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Accord.NET (logo) OneWayAnova Class
One-way Analysis of Variance (ANOVA).
Inheritance Hierarchy
SystemObject
  Accord.Statistics.TestingOneWayAnova

Namespace:  Accord.Statistics.Testing
Assembly:  Accord.Statistics (in Accord.Statistics.dll) Version: 3.4.0
Syntax
[SerializableAttribute]
public class OneWayAnova : IAnova
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The OneWayAnova type exposes the following members.

Constructors
Properties
  NameDescription
Public propertyFTest
Gets the F-Test produced by this one-way ANOVA.
Public propertyTable
Gets the ANOVA results in the form of a table.
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Methods
  NameDescription
Public methodEquals
Determines whether the specified object is equal to the current object.
(Inherited from Object.)
Protected methodFinalize
Allows an object to try to free resources and perform other cleanup operations before it is reclaimed by garbage collection.
(Inherited from Object.)
Public methodGetHashCode
Serves as the default hash function.
(Inherited from Object.)
Public methodGetType
Gets the Type of the current instance.
(Inherited from Object.)
Protected methodMemberwiseClone
Creates a shallow copy of the current Object.
(Inherited from Object.)
Public methodToString
Returns a string that represents the current object.
(Inherited from Object.)
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Extension Methods
  NameDescription
Public Extension MethodHasMethod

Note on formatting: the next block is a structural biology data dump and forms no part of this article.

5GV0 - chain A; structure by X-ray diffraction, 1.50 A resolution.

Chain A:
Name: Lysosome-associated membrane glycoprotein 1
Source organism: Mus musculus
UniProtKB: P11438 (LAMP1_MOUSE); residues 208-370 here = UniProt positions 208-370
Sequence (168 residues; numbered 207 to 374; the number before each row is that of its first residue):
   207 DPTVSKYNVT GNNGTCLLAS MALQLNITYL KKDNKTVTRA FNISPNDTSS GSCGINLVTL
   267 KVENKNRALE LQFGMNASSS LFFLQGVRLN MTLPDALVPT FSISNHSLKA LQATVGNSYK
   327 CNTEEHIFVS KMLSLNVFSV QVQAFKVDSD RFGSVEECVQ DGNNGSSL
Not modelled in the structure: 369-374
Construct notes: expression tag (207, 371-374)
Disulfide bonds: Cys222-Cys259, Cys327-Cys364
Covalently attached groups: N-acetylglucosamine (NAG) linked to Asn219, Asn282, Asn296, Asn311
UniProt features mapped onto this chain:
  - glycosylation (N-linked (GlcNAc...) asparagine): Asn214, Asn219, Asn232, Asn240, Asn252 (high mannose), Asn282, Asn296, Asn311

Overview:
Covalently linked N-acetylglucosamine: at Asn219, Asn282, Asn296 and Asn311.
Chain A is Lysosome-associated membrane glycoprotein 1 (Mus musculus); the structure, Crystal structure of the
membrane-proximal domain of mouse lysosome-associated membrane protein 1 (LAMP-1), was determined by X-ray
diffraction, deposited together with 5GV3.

Checks whether an object implements a method with the given name.
(Defined by ExtensionMethods.)
Public Extension MethodToTOverloaded.
Converts an object into another type, irrespective of whether the conversion can be done at compile time or not. This can be used to convert generic types to numeric types during runtime.
(Defined by ExtensionMethods.)
Public Extension MethodToTOverloaded.
Converts an object into another type, irrespective of whether the conversion can be done at compile time or not. This can be used to convert generic types to numeric types during runtime.
(Defined by Matrix.)
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Remarks

The one-way ANOVA is a way to test for the equality of three or more means at the same time by using variances. In its simplest form ANOVA provides a statistical test of whether or not the means of several groups are all equal, and therefore generalizes t-test to more than two groups.

References:

Examples

The following is the same example given in Wikipedia's page for the F-Test [1]. Suppose one would like to test the effect of three levels of a fertilizer on plant growth.

To achieve this goal, an experimenter has divided a set of 18 plants on three groups, 6 plants each. Each group has received different levels of the fertilizer under question.

After some months, the experimenter registers the growth for each plant:

double[][] samples =
{
    new double[] {  6,  8,  4,  5,  3,  4 }, // records for the first group
    new double[] {  8, 12,  9, 11,  6,  8 }, // records for the second group
    new double[] { 13,  9, 11,  8,  7, 12 }, // records for the third group
};

Now, he would like to test whether the different fertilizer levels has indeed caused any effect in plant growth. In other words, he would like to test if the three groups are indeed significantly different.

// To do it, he runs an ANOVA test:
OneWayAnova anova = new OneWayAnova(samples);

After the Anova object has been created, one can display its findings in the form of a standard ANOVA table by binding anova.Table to a DataGridView or any other display object supporting data binding. To illustrate, we could use Accord.NET's DataGridBox to inspect the table's contents.

DataGridBox.Show(anova.Table);

Result in:

The p-level for the analysis is about 0.002, meaning the test is significant at the 5% significance level. The experimenter would thus reject the null hypothesis, concluding there is a strong evidence that the three groups are indeed different. Assuming the experiment was correctly controlled, this would be an indication that the fertilizer does indeed affect plant growth.

[1] http://en.wikipedia.org/wiki/F_test

See Also